Thousands of children miss out on extra help at school due to where they live

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Scottish Government census data shows shocking disparity across local authority areas for children with additional support needs

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2nd February 2016 by Paul Cardwell 0 Comments

Whether children with additional support needs (ASN) get the extra help they require at school is dependent on their postcode.

Recently published Scottish Government census data shows a disparity across local authority areas when it comes to identifying pupils with ASN, raising concerns thousands of children and young people may not be getting the full support they are entitled to and need.

The statistics on Scottish schools indicate that while for Scotland as a whole 20.4% of primary school pupils and 24% of secondary school pupils are identified with ASN, there are major disparities across local authorities.

For example almost one in four pupils in Glasgow are recognised as having additional needs, such as those with learning difficulties, learning disabilities, autism and care experience, whereas in neighbouring North Lanarkshire only one in 25 are identified.

We find it worrying that more than four times as many children and young people in Glasgow have ASN compared with North Lanarkshire

In North Ayrshire 26% of pupils are recognised as having additional needs whereas in South Ayrshire only 9% are identified.

The Scottish Children’s Services Coalition (SCSC) say the figures don’t add up and is calling for stricter guidance on how local authorities identify and record those with ASN.

Under the Education (Additional Support for Learning) (Scotland) Act 2004 a statutory duty is placed on local authorities to identify, provide for and review the additional support needs of their pupils.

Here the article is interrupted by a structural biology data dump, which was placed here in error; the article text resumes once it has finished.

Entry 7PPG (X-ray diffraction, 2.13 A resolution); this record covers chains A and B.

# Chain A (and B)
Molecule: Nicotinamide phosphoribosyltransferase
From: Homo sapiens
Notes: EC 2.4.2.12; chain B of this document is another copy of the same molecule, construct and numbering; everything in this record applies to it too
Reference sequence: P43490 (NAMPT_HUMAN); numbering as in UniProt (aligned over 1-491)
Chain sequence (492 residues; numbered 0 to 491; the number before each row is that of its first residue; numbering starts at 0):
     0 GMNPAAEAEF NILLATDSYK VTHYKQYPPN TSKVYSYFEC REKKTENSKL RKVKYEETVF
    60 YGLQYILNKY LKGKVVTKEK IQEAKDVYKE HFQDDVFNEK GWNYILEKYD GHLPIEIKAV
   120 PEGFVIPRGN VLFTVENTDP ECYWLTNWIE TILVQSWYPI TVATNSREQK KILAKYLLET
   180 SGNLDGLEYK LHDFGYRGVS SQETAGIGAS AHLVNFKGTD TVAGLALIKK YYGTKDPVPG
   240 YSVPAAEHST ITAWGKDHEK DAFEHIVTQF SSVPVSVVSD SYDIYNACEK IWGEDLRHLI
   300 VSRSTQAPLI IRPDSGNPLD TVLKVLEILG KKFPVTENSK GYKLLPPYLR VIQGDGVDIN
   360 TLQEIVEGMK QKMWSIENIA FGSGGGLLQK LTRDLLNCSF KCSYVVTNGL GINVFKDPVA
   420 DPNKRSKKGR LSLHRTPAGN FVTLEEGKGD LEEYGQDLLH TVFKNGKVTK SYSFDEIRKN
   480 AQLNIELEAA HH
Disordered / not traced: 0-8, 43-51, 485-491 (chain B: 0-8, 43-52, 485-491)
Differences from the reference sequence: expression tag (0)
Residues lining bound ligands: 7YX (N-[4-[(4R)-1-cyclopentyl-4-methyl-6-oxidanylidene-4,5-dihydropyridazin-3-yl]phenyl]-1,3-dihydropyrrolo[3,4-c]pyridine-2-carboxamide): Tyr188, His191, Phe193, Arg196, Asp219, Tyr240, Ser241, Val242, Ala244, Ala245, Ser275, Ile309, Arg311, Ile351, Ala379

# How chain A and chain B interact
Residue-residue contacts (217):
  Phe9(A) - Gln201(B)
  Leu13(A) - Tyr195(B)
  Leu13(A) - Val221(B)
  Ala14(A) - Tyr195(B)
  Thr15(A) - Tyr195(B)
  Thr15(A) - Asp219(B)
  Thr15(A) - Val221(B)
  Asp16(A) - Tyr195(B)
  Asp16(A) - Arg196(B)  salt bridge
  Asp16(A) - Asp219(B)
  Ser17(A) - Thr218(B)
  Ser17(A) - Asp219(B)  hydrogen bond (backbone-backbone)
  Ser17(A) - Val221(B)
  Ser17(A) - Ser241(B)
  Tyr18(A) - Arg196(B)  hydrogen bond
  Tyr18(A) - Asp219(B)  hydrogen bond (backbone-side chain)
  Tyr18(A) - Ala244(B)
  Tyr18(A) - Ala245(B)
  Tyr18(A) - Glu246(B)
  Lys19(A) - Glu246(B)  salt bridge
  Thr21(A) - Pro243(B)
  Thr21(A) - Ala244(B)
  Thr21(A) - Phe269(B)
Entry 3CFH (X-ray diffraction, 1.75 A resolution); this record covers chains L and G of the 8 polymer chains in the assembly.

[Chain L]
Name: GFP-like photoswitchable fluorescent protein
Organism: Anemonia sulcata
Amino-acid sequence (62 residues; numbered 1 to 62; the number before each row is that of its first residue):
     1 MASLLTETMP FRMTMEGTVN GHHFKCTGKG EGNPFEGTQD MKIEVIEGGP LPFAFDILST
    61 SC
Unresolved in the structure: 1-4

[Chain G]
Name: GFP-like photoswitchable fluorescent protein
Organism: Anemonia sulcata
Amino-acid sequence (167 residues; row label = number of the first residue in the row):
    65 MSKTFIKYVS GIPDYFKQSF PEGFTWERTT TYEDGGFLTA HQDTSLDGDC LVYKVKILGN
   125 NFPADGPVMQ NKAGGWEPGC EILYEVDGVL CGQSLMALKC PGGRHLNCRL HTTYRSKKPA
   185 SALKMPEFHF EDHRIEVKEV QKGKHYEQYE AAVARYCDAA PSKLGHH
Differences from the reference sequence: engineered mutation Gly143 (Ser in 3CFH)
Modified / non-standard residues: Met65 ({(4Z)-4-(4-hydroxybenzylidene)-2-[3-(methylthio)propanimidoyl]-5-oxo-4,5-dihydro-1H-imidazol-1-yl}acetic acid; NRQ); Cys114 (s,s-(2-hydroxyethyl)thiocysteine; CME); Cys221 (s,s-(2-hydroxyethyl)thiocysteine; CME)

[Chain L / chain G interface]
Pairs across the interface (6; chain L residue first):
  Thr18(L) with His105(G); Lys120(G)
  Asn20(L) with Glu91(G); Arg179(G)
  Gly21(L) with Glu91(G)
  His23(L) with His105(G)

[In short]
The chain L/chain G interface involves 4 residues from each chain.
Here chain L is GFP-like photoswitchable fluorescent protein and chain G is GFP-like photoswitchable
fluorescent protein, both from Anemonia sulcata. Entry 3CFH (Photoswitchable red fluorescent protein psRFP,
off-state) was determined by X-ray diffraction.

However disparities in categorisations of needs such as “looked after children” for example, differs from authority to authority.

The SCSC says that without a consistent and aligned method of recording it is difficult to ascertain if the numbers of categories of those with ASN is increasing, decreasing or staying the same making it difficult to resource and improve.

“As a coalition we find it worrying at these major disparities which indicate, for example, that more than four times as many children and young people in Glasgow have ASN compared with North Lanarkshire,” a spokesperson for the SCSC commented.

“This inconsistency in gathering information on and identifying those with ASN by local authorities requires clearer and comprehensive guidance from the Scottish Government. 

“The Scottish Government must commit to working more closely with local authorities to tackle this and develop a universal method to ensure that better information is recorded so that accurate numbers can be reported. Only then will we truly be able to provide the best support for some of Scotland’s most vulnerable people.”